A: Collaborative law is an alternative to litigation which allows the parties to resolve their differences in a respectful and non-adversarial manner. While the parties may elect to proceed collaboratively either before or after a case has been filed with the court, the parties agree not to seek court intervention during the collaborative process. The collaborative “team” is normally comprised of the attorneys for each of the parties, as well as a financial expert, and a mental health professional. On occasion, other professionals may be added to the team depending upon the needs of the parties and the issues involved in their case. All team professionals, including the lawyers, have been specially trained in the collaborative process. The team works collaboratively and creatively to determine a mutually agreeable resolution of all issues while focusing on the best interests of the parties and their children. The collaborative process may be used in divorces and other family law matters and is designed to reduce the stress and cost normally involved in an adversarial proceeding.
Q: I am not married to the other parent of my child. How can I get a court order for child support or visitation?
A: Either parent may file a Petition to Establish Paternity with the court. Once the Father’s parentage has been legally established, the court will also enter an order which establishes timesharing and child support. The fact that the father’s name appears on the child’s birth certificate is not sufficient to legally establish paternity in Florida.
Q: I’ve been arrested. What happens now?
A: Your case will be set for an “arraignment.” This is a court hearing where the court will advise you of the charges against you and ask whether you wish to plead guilty or not guilty. Normally, you will not be required to attend your arraignment if you have hired an attorney prior to the arraignment date. Your attorney will file a Notice of Appearance and Written Plea of Not Guilty on your behalf. Your case will then be set off for a “Pretrial Conference” (status hearing) at a later date. This will give your attorney an opportunity to review discovery provided by the prosecutor, do research, take depositions, file motions, and any other steps necessary to prepare your case for trial and for plea negotiations with the prosecutor. Your case may take several months or longer to resolve.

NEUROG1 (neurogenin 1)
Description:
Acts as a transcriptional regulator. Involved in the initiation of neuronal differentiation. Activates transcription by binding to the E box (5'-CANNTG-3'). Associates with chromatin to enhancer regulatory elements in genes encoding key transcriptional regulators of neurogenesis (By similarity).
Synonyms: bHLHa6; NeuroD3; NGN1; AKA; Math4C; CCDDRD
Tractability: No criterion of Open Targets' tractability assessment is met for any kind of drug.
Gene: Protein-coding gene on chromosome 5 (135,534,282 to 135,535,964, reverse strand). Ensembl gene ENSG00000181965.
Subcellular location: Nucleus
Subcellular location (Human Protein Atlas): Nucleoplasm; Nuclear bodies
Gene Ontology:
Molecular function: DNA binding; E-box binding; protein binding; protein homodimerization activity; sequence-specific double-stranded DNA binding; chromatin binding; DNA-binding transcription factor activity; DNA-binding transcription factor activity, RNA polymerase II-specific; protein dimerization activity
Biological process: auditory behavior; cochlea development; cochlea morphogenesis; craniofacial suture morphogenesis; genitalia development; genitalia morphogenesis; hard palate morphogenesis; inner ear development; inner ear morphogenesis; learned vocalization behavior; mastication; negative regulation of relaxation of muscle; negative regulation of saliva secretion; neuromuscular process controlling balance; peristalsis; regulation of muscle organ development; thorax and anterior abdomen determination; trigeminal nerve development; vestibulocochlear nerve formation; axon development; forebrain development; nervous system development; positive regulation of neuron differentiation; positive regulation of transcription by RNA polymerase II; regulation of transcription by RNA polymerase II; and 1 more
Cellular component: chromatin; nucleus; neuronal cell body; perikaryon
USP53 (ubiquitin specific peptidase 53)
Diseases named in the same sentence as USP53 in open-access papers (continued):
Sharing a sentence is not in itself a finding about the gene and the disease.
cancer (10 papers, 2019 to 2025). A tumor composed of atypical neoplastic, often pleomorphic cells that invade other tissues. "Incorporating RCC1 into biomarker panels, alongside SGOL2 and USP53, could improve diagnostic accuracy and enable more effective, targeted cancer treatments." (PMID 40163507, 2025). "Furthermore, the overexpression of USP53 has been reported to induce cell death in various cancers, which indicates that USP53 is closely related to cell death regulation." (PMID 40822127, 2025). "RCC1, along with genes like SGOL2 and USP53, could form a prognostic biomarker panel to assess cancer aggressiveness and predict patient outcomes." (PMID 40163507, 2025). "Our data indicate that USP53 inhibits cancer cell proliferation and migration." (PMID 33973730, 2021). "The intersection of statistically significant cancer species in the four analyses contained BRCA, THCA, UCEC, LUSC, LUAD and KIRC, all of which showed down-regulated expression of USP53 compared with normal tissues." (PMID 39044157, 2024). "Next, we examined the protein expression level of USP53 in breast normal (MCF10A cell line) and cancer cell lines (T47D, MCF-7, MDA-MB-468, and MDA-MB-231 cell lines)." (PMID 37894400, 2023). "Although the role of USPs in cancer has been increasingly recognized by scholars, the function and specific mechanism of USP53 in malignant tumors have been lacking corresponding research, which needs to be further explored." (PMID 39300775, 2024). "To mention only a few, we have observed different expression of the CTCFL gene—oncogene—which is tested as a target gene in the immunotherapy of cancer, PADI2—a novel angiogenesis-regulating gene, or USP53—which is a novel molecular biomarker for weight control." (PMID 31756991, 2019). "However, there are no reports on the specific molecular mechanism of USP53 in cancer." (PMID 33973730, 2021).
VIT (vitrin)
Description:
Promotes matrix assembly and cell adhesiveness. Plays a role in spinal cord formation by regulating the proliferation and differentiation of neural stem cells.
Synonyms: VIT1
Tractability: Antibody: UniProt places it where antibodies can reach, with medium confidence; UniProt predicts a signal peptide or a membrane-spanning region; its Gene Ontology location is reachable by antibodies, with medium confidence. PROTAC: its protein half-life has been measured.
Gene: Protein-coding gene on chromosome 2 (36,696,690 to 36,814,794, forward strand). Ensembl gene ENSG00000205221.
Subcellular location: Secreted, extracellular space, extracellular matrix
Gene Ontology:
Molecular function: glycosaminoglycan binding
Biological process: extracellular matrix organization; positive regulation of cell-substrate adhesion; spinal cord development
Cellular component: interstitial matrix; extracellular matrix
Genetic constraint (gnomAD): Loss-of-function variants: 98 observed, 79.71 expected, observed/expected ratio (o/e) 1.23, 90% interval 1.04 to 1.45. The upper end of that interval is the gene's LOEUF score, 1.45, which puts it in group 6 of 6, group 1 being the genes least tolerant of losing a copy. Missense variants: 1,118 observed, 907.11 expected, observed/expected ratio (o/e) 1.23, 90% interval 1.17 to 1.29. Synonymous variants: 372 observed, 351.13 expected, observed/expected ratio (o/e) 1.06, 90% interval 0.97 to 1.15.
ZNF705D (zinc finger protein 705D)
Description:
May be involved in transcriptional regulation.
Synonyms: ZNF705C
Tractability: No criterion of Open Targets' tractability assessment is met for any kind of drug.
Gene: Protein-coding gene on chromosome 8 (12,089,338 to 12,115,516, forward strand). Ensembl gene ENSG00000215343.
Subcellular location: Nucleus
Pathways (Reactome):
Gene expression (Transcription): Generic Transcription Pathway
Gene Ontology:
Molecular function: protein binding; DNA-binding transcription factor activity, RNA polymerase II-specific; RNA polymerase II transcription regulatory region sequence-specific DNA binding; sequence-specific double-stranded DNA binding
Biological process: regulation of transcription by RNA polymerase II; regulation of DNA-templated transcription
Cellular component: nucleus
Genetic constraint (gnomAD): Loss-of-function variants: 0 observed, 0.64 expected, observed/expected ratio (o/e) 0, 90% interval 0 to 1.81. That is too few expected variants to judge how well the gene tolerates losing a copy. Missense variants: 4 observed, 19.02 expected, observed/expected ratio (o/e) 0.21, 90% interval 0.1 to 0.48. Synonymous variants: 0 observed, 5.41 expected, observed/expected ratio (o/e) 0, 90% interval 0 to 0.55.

Q: I’ve been charged with a crime. Will I go to jail?
A: Not necessarily. You may be sentenced to probation or home confinement as an alternative. For first degree misdemeanor crimes, you may receive up to one year in jail and for second degree misdemeanor crimes, you may receive up to 60 days in jail. For felonies, you may receive jail or a prison sentence. The maximum prison sentence you may receive is determined by the degree of felony you have been charged with and your prior criminal record if any. For both felony and misdemeanor crimes, there is a good chance that you will not receive a jail or prison sentence if you have no prior record and you have not been charged with a violent offense. It all depends on your charge, your record and the facts of your case.
Q: This is the first time I’ve ever been in trouble with the law. Is there any way to keep this from getting on my record?
A: Yes, it is possible. Those charged with certain types of crimes, who have no prior criminal record may be eligible for a program called “Pretrial Diversion” or “Pretrial Intervention.” These are programs where you participate in a form of “probation” in which you might be required to complete conditions such as classes or community service. If you successfully complete the program, the charge is dismissed and removed from the court’s docket.
Q: What other types of conditions can be included in my sentence?
A: In all criminal cases, the court has the option of imposing various types of punishment which may include a jail sentence, probation, home confinement, fines, community service, restitution, or a combination of these things. In most cases, a sentence will be negotiated with the prosecutor handling your case prior to final resolution. If you elect to go to trial, and are convicted, the judge will determine what your sentence will be.
Q: How long will a criminal charge be on my record and will other people know about it?
A: In Florida, charges may appear on your record permanently. If your case is dismissed or you are found not guilty at trial, you may be eligible to have your record “expunged,” which means that your court and arrest record disappear and are no longer available to the general public. If you enter a plea of guilty or no contest to your charge and the court “withholds adjudication,” you may be eligible to have your court record “sealed.” This means that your court record is exempt from public viewing, however, your arrest record is still public record. If your court record is sealed, 10 years after the sealing you may apply for your arrest record to be expunged.
Q: I’ve been arrested for DUI. Will I lose my driver’s license and if so, for how long?
A: If you take the breath test and your breath test result over the legal limit, or refuse to take the breath test, you will receive an administrative suspension of your license that will go into effect shortly after your arrest unless you request an administrative hearing. If you timely request an administrative hearing, you would receive a temporary restricted driving permit pending the resolution of the administrative proceeding. If you win the administrative hearing, your administrative license suspension will be set aside. If you lose the hearing, your license will be suspended but after a period of time (“hard suspension”), you would be eligible for a business purposes license so long as you have enrolled in the DUI school. The hard suspension for a breath test result over the legal limit is 30 days. The hard suspension for a refusal to take the breath test is 90 days. You are not be eligible for any kind of license during a hard suspension.
If you are convicted of DUI, your license will be suspended upon conviction for a minimum of 6 months. Upon enrollment in the DUI school, you would be eligible for a business purposes only license during the suspension period.